Book By Bill Mckibben
Essay by Kevin Malone
“More and better,” states Bill Mckibben ' in his national best selling book Deep Economy ' “are two birds roosting on the same branch.” Within traditional economic values these two birds could be taken out with one stone synonymously in every attempt. However, in our age of endless economic growth, expanded populations, and industrial centralization, “the greater wealth no longer make us happier.” (Mckibben, 2) Not only this, but “more” ' more money, more consumerism, more fuel ' succeeds in adding momentum to the course of environmental destruction that we, as North Americans, are responsible for putting in motion. This is the underlying metaphor throughout the novel and something to consider when weighing in your mind the practicality of Mckibben's arguments. After thorough analysis of the text it is abundantly clear that Mckibben's idea's on the gradual establishment of localized, self sustaining, durable, community-based economies in the developed world will succeed in making its peoples collectively happier, and more charitable, as well as sustaining the planets ecology and providing a positive example for developing nations.
Being a popular environmentalist and economist, it is no surprise that bill Mckibben has decided to tie these themes together into this novel. The book begins with issues surrounding the global economy and the fundamental flaws that come with it. In this opening chapter he explains his perspectives on the flaws of the money system and possible alternatives to that system. The second chapter entirely concerns the food industry. He initially bombards the reader with facts about major corporations and how they, with the help of the government, have worked to centralize food production and retail. The mood then swings from problem to solution as Mckibben embarks on a winter of “eating locally” in his home state of Vermont. From this he draws much experience and fact which effectively contrasts the first half of the chapter. Individualism then takes the stage as Mckibben offers the positives that solitude has historically produced. Then, true to form, Mckibben swings around and tries to outline to the reader exactly why these methods, though traditionally effective, have been overabused, and what exactly can be done about it. In “the wealth of communities,” The ideas that were apparent in food return as the author makes examples of a wide range of commodities ' from communication, to timber, and of course energy ' In the manner apparent in the previous chapters. Finally, the book finishes out discussing the future and exactly where we are currently headed, and then where we should be headed if we want to maintain our planet and our personal satisfaction.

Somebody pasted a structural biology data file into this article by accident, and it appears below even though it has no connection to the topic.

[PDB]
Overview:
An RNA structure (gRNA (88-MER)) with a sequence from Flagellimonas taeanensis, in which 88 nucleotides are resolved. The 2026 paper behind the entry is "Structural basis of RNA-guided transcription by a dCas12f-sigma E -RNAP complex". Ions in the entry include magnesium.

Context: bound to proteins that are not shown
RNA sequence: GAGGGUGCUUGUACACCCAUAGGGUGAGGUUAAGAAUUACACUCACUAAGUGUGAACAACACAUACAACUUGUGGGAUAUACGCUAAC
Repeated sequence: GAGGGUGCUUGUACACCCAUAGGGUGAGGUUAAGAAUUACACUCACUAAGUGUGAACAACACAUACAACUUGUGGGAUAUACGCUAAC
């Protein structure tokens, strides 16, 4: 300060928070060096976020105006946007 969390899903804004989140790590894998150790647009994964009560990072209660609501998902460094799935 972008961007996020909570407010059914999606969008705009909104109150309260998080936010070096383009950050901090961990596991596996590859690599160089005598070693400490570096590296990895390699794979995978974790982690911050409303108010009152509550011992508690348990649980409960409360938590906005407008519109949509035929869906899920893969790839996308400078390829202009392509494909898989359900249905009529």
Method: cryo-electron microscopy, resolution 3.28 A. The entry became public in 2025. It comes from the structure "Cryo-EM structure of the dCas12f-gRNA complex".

The book begins by outlining the issues surrounding our modern economic model. Mckibben perpetually draws from the princaples of modern economics established by Adam Smith. Smith was the first to publicly recognize, in The Wealth of Nations, that “it is not the actual greatness of national wealth but its continued increase.” (Mckibben, 6?) It is this principle that has developed into the “religious growth and efficiency” (Mckibben, 6) that is apparent in North American culture. This mandate was made perfectly clear by Lawrence Summers, Bill Clinton's secretary of the Treasury, when she proclaimed that “the democratic administration will not accept any 'speed limit' on American economic growth.” (Mckibben, 9) And it didn't: as we witnessed, during Clinton's presidential term, the highest growth rates in American history. Mckibben quickly puts to rest any sort of promise held in these statements with an endless stream of facts which attest to the truth that “the real income of the bottom 90% of American taxpayers has declined steadily: they earned 27,060 in 1979, and 25,646 in 2005.”(Mckibben, 11)
The concept most economist have trouble accepting...